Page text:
An Anonymous Coward writes:
After many years of waiting, version 1.0 of the Rust programming language has finally been released. The Rust home page describes Rust as "a systems programming language that runs blazingly fast, prevents nearly all segfaults, and guarantees thread safety."
Thanks to the hard work of noted Rust core team members Yehuda Katz and Steve Klabnik, Rust is now poised to become a serious competitor to established systems programming languages like C and C++.
The announcement has brought much jubilation to the followers of Rust, who have been eagerly awaiting this milestone release for so long. With only 1,940 open issues and over 11,500 issues already closed, Rust is finally ready for users to build fantastically reliable software systems using it.
That's the wrong way to think about learning.
Instead, ask yourself, what can this language (or tool, or API) do for me, or for someone else (a software business or project)? A fair amount of what distinguishes it from other languages will be preferences of the language's creator, but if the language has any attraction at all, chances are that it has some "special sauce" that elevates it above the crowd in at least some way. You should be moderately enthusiastic about learning that special sauce, because it will come up again and again in various contexts. For example, a lot of the innovations from Smalltalk were later taken up by the Design Patterns community and Gang of Four, and then were adopted wholesale (not always in an elegant way) for the likes of Java and Microsoft DCOM and .NET.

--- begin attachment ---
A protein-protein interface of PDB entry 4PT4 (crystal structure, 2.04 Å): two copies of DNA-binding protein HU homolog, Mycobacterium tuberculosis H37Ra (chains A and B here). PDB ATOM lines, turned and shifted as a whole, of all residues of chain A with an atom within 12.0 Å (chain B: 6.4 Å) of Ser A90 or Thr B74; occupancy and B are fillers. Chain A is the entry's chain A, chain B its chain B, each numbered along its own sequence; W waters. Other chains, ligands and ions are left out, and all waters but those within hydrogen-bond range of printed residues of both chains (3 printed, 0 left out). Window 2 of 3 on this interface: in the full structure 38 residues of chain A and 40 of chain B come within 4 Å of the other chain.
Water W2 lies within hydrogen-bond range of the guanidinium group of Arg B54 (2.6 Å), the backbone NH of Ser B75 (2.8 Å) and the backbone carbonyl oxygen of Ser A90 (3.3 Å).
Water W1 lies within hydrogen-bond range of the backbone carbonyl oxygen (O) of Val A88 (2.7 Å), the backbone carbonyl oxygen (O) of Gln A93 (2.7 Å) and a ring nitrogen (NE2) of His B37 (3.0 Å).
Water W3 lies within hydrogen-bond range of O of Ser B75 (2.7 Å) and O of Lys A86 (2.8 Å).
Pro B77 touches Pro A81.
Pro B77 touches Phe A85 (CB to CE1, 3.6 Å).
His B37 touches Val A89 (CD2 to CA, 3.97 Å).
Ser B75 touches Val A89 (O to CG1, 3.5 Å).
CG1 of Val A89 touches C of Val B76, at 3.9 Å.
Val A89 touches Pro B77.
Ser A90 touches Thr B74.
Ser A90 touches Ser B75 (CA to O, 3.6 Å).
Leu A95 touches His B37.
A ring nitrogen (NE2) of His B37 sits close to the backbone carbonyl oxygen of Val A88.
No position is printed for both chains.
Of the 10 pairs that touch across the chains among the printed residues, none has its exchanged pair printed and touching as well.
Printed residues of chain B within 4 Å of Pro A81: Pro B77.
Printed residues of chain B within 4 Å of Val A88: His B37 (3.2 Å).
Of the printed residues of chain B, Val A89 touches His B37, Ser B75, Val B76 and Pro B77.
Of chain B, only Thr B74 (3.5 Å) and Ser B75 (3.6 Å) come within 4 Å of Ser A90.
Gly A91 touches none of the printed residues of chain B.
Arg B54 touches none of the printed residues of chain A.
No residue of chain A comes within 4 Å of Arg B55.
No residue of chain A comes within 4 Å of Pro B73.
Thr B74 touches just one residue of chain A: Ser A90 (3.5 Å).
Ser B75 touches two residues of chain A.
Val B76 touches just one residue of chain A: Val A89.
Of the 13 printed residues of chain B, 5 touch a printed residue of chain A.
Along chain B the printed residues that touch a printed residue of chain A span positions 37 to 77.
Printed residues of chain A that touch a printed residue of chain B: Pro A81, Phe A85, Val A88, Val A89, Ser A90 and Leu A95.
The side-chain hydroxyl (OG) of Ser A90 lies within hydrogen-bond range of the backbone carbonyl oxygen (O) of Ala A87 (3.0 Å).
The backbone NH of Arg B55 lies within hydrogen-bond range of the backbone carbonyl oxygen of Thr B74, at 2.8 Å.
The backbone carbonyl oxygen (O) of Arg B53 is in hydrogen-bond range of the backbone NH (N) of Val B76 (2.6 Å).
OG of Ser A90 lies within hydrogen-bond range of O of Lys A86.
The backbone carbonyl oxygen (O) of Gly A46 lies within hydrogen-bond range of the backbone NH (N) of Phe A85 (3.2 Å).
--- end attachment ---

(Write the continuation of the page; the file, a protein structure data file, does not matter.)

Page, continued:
I'm cool with someone else writing JS, I can see there are many advantages to doing so.
My concern is, what code could I write, that few if any other engineers could write?
I'm into tweaky assembly code.